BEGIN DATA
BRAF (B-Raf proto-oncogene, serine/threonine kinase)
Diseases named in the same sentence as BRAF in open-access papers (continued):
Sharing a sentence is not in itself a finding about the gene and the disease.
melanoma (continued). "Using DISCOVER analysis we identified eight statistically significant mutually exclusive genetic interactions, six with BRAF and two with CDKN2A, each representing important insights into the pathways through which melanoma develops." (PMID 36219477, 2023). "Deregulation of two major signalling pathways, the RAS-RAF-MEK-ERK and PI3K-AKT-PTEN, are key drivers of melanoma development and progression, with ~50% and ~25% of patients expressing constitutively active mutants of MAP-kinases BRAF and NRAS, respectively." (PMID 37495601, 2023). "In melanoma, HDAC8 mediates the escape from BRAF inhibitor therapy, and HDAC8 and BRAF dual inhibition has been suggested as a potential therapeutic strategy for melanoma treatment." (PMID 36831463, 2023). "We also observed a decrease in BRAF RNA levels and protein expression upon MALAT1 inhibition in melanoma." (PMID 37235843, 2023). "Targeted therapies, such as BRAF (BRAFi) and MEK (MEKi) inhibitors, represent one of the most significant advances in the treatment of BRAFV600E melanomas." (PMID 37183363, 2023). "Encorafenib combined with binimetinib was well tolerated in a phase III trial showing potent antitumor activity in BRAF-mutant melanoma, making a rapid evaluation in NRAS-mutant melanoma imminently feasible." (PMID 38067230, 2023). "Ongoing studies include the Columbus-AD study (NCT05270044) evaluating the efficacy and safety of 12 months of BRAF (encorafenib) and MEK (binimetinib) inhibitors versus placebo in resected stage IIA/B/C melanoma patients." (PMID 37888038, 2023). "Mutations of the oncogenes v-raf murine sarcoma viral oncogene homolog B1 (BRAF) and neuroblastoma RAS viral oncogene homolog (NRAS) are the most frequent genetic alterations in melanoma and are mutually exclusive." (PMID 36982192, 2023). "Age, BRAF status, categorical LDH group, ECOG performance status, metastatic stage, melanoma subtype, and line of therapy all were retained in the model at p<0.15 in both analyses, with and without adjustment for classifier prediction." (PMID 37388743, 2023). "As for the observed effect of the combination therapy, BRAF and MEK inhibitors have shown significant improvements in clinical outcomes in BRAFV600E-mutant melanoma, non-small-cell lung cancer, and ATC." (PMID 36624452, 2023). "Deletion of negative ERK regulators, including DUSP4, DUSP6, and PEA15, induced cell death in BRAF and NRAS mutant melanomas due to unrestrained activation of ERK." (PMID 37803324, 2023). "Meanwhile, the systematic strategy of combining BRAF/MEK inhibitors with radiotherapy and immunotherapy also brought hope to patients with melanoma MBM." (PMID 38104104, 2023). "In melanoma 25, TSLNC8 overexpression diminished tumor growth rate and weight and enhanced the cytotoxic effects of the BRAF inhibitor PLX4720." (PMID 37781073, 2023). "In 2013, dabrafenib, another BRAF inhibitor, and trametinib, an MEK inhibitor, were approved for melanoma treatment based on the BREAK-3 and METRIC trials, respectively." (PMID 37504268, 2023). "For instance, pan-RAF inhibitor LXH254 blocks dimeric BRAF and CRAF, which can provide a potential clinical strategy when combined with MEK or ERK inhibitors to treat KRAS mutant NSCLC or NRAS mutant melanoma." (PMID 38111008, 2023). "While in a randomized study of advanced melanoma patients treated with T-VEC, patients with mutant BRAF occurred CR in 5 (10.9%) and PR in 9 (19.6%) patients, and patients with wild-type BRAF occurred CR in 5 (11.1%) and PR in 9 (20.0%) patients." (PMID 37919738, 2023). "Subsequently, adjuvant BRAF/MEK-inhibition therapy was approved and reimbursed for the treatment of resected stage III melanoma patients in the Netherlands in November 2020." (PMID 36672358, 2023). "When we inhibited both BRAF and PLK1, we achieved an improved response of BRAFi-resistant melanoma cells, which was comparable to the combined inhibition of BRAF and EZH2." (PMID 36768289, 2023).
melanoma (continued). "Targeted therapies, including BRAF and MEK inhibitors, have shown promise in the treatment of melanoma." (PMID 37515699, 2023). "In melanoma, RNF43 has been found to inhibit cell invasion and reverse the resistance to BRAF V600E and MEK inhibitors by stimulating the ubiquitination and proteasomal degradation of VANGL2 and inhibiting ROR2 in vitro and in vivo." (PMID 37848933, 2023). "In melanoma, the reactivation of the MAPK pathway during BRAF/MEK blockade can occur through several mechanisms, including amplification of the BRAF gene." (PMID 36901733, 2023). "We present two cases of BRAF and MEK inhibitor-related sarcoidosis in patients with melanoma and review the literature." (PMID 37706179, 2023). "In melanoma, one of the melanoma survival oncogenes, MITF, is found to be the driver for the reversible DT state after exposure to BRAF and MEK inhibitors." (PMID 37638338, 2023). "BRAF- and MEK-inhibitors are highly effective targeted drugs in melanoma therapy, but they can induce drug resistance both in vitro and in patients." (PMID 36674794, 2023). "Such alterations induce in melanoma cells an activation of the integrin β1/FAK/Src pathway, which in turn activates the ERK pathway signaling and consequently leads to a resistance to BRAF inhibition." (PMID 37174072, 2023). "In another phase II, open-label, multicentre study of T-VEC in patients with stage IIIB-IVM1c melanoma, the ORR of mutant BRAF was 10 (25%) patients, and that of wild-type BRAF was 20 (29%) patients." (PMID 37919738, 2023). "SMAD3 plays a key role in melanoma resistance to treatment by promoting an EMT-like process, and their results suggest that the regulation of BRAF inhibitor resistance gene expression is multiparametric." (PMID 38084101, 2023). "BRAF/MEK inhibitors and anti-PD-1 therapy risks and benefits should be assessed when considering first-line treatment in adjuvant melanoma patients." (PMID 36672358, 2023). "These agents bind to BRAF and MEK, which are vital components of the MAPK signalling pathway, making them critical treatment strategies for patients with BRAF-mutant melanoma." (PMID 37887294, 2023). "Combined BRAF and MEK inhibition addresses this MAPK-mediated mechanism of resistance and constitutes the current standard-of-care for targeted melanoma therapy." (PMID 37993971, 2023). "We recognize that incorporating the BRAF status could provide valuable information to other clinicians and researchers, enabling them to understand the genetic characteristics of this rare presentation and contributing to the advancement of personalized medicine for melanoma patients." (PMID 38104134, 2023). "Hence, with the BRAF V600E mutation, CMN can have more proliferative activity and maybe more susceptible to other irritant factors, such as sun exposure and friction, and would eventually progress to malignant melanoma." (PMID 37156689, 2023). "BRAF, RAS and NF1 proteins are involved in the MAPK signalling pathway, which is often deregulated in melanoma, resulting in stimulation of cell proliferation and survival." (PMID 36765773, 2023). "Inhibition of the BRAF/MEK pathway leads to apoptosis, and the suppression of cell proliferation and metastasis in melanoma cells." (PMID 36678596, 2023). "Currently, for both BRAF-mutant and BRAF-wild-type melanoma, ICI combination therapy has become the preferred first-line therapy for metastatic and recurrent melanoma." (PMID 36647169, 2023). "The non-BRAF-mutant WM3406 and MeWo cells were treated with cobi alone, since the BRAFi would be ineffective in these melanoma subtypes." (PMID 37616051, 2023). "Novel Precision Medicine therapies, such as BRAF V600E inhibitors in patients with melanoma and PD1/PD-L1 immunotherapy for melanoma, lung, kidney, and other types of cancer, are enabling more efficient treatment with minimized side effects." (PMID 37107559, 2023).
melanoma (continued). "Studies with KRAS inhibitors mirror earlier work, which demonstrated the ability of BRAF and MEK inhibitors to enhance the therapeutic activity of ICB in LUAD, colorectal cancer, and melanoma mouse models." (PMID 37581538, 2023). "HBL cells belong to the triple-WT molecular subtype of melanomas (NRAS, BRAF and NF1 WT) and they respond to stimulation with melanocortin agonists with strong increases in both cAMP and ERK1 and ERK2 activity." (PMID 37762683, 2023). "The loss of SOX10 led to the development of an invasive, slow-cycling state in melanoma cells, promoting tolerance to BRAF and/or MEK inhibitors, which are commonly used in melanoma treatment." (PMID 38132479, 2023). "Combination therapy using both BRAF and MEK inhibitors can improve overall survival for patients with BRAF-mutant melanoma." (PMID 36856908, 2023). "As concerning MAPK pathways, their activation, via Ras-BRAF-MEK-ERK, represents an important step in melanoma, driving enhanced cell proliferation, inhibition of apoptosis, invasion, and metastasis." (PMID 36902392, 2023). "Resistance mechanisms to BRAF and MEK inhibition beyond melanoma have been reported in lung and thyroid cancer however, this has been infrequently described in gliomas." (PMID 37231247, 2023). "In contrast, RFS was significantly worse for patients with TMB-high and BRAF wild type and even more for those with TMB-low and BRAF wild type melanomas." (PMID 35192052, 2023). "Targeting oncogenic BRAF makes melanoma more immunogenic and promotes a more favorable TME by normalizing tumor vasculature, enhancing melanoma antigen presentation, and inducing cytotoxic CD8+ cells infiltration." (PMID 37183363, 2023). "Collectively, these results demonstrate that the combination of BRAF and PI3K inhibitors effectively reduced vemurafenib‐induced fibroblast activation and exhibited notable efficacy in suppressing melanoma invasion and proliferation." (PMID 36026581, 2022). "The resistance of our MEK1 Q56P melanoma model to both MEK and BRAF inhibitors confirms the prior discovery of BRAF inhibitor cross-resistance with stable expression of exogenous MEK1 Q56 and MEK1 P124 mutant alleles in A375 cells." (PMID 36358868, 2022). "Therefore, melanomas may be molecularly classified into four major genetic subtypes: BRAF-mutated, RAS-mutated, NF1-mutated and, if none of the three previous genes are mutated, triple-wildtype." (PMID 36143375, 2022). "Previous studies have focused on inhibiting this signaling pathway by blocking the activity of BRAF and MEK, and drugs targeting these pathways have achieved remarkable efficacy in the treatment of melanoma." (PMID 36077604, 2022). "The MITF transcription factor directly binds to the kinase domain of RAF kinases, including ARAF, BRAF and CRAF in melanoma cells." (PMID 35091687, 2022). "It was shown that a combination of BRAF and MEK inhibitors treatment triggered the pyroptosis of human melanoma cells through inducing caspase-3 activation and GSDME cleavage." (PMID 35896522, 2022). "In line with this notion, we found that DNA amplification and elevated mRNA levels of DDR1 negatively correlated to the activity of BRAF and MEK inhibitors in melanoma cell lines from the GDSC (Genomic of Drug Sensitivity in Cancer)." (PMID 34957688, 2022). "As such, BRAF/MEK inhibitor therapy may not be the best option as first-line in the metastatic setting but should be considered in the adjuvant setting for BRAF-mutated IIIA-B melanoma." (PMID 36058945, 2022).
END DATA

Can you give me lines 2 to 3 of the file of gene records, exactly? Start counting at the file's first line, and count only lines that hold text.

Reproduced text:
Diseases named in the same sentence as BRAF in open-access papers (continued):
Sharing a sentence is not in itself a finding about the gene and the disease.